Steve Jobs' 1973 job application heads to auction for $50K

If you're one of those people who dream of owning a rare piece of Steve Jobs memorabilia, another chance is coming up. But rather than an early computer model or some other product related to his time at Apple, the latest Jobs item to be auction is his very first job application. Dated from 1973, and even signed by an 18-year-old Jobs, the piece of paper is expected to sell for around $50,000.

Listed this week by the auction site RR Auction, the 8.5 x 11-inch document includes hand-written responses to an employment questionnaire. The young Jobs filled out the application shortly after dropping out of Reed College, the school he dropped out of after taking classes for only six months.

Jobs wrote that he was skilled with computers and calculators, adding "design, tech.", and that his special abilities included "electronics tech or design engineer." He listed "english lit" as his major, Reed College as his address, and "none" for a phone number, along with completely skipping over the "past employment" section of the application.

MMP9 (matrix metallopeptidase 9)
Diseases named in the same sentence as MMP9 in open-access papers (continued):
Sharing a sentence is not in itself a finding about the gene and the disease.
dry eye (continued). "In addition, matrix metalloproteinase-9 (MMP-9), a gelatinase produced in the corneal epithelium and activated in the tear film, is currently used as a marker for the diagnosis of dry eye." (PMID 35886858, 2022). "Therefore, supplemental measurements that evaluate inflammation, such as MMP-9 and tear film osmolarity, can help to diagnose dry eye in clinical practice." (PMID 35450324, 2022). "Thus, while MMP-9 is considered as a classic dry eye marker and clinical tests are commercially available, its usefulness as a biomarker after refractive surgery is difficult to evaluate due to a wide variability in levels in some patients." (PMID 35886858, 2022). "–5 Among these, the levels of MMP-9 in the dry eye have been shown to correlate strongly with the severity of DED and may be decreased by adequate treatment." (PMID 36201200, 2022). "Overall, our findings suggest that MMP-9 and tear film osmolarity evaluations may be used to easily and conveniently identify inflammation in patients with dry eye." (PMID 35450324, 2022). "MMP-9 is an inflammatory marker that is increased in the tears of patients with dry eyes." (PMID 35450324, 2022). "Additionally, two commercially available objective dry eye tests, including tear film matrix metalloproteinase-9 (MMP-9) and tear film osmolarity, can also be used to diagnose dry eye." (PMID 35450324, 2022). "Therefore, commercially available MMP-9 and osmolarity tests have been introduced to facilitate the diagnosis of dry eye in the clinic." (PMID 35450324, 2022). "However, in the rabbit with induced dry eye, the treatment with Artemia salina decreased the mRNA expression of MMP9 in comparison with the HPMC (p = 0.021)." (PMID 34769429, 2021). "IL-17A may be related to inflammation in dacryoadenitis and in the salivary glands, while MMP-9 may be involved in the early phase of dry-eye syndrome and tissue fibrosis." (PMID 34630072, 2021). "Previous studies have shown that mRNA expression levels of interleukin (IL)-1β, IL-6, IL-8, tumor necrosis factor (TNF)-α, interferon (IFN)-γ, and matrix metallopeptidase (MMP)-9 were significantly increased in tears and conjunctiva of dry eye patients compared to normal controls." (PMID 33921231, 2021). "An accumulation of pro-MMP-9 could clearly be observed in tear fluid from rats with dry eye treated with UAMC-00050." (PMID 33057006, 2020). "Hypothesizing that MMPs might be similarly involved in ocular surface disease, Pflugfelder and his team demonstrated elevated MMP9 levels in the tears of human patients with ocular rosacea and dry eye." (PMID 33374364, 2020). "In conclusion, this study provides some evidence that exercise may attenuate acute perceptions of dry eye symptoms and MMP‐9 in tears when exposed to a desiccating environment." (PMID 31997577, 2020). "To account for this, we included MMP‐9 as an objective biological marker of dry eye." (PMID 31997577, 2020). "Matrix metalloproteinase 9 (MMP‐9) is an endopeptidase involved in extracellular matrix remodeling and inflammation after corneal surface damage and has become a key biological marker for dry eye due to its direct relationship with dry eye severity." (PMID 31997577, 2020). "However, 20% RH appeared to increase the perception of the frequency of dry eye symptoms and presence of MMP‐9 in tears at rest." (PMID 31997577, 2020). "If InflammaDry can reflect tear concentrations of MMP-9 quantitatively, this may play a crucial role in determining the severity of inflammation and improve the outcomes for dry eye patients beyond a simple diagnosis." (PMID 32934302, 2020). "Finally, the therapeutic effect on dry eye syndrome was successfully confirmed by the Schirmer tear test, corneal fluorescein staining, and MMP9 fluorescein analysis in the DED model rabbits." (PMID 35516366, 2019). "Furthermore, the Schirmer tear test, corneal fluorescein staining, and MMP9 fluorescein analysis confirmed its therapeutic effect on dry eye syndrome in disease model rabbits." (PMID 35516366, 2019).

The auction house says the application will come with letters of authenticity, and officially describes the document as in "very good condition, with intersecting folds, overall creasing, light staining, and some old clear tape to the top edge." Bidding will be held from March 8th through March 15th, so those who are interested still have time.

Of course, if you're more interested in owning a document that simply has Jobs' signature, there's two other Apple-related items being offered. The first is a Mac OS X technical manual from 2001, and the other is a 2008 newspaper clipping from the Palo Alto Daily Post, covering the debut of the iPhone 3G at that year's Worldwide Developers Conference. Each item is signed by Jobs, with the latter also featuring the signature of Tony Fadell.

"Steve Jobs was a notoriously difficult signer... and his autograph is incredibly scarce among contemporary figures," RR Auction writes. The manual is expected to sell for $25,000, while the newspaper clipping is expected to go for around $15,000.

SOURCE: RR Auction